Trajectory and moonshot goals of brain-computer interfaces
Many achievements in BCI, however, are confined to the lab. Along with the risk of infection, invasive intracortical brain-computer interfaces could cause the buildup of scar tissue that gradually reduces the quality of the product. Leigh Hochberg, a co-director of the BrainGate’s Brown University division, claims that “a system that patients can use around the clock that reliably provides complete rapid, intuitive brain control over a computer does not yet exist” (Corbyn). Sharlene Flesher indicates that because of the fairly small population that BCIs would serve, insurance companies are reluctant to grant coverage, and many biomedical or technology companies are resistant to developing BCI technologies. It takes startups like Neuralink to jumpstart the field, not only because of the unique approaches it is taking to develop BCI, but also because its success would mean wonders for the entire neuroscientific community, particularly those working towards BCI. Neuralink, in particular, aims to have more electrodes that could record from more neurons at greater quantities, and it would require a nanorobot to sew in the electrodes so as to avoid piercing critical blood vessels.
The long-shot goal of assistive BCI is to enable a person to control their real arm wirelessly and for prolonged times, as the potential treatment for spinal cord injuries. Progress has already been made with a device that when implanted, a patient only needs to imagine the movement. The system helps to stimulate the necessary muscle groups allowing them to move. By making “a complete model of an arm, so all the muscles behave like the muscles in your arm” and hooking it up to stroke patient Cathy Hutchinson, researchers were able to have her move the animated arm (Venkataramanan), revealing impressive and profound results.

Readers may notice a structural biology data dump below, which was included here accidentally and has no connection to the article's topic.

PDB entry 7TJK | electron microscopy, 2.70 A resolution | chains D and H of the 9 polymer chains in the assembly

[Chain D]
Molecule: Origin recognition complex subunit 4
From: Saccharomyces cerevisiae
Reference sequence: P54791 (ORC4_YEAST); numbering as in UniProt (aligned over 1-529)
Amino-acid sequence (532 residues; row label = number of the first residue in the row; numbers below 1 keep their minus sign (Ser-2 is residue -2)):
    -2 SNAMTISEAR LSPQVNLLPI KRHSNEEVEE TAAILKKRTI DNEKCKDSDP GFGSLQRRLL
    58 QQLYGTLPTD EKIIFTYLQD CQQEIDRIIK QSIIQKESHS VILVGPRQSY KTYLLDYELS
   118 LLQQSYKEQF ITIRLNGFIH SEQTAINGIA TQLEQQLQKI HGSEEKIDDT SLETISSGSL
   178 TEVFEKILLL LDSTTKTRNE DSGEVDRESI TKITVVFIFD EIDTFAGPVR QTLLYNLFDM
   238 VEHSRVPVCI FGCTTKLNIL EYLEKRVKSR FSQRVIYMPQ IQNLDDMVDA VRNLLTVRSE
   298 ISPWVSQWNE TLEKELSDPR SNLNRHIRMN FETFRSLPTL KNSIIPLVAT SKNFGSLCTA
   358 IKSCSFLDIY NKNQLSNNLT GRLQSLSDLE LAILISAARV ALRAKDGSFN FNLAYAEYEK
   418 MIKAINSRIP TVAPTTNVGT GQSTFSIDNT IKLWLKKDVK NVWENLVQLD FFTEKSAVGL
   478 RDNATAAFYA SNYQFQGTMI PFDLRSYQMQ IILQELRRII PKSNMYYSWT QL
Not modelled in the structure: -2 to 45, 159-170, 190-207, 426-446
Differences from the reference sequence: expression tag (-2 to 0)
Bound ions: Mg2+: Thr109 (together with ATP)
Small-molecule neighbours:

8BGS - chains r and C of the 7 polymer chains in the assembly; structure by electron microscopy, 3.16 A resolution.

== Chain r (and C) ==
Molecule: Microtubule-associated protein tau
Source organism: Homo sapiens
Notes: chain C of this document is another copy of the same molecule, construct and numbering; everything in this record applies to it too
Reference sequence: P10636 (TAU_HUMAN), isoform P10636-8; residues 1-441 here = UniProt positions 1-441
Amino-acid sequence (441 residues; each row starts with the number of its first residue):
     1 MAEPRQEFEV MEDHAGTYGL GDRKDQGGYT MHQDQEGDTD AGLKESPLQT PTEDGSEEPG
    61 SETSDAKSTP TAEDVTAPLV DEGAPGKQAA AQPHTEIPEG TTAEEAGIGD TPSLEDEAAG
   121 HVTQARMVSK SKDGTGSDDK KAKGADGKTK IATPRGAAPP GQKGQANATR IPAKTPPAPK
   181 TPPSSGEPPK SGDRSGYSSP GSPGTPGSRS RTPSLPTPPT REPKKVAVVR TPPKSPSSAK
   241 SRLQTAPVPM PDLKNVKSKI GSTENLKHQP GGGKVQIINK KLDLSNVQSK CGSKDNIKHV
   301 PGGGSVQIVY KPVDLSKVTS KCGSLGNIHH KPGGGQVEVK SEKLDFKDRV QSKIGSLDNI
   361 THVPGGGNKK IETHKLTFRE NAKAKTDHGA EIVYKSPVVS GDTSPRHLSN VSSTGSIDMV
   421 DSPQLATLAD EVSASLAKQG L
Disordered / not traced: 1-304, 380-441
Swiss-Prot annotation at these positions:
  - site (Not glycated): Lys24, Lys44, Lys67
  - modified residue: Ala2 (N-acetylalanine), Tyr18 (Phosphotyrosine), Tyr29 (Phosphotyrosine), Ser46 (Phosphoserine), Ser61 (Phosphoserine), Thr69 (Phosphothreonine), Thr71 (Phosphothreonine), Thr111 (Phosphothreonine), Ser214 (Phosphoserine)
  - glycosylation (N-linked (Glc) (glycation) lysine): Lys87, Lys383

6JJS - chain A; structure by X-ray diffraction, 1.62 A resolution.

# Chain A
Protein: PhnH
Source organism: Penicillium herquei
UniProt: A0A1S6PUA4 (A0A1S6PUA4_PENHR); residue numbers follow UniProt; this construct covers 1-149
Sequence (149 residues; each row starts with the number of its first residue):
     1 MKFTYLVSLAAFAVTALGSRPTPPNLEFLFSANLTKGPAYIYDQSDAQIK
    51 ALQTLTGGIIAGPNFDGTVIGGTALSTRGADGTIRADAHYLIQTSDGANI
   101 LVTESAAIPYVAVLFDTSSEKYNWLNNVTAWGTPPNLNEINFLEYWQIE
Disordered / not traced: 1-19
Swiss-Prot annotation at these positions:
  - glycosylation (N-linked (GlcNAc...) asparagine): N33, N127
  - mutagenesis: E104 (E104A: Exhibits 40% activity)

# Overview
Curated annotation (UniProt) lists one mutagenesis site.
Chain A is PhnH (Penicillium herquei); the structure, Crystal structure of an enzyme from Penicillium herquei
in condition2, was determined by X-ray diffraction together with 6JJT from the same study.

The Potential Ethical Issues Surrounding All Brain-Computer Interfaces
Having described the most promising form of brain-computer interface under present development, this paper now delves into the ethical concerns surrounding BCIs. These differ depending on the BCI’s intended use and application, but range from issues relating to ethical research and users’ informed consent, to the potential change of a user’s identity and the ambiguity in assessing accountability when issues arise. Other concerns include susceptibility to breaches of security and privacy, as well as inequality of access to BCIs that may deepen social inequities.
Ethical research and dissemination of brain-computer interfaces
A problem surrounding brain-computer interfaces is the issue of ethically and responsibly researching and disseminating them. It is important for both researchers and subjects alike to distinguish between medical treatment and research, and to ensure that adequate consent is given. The process of consent is complicated by those who are “locked-in,” or unable to connect with the world around them, who form a considerable part of the target population. The question then is, how would they accept or deny the opportunity to have a brain-computer interface?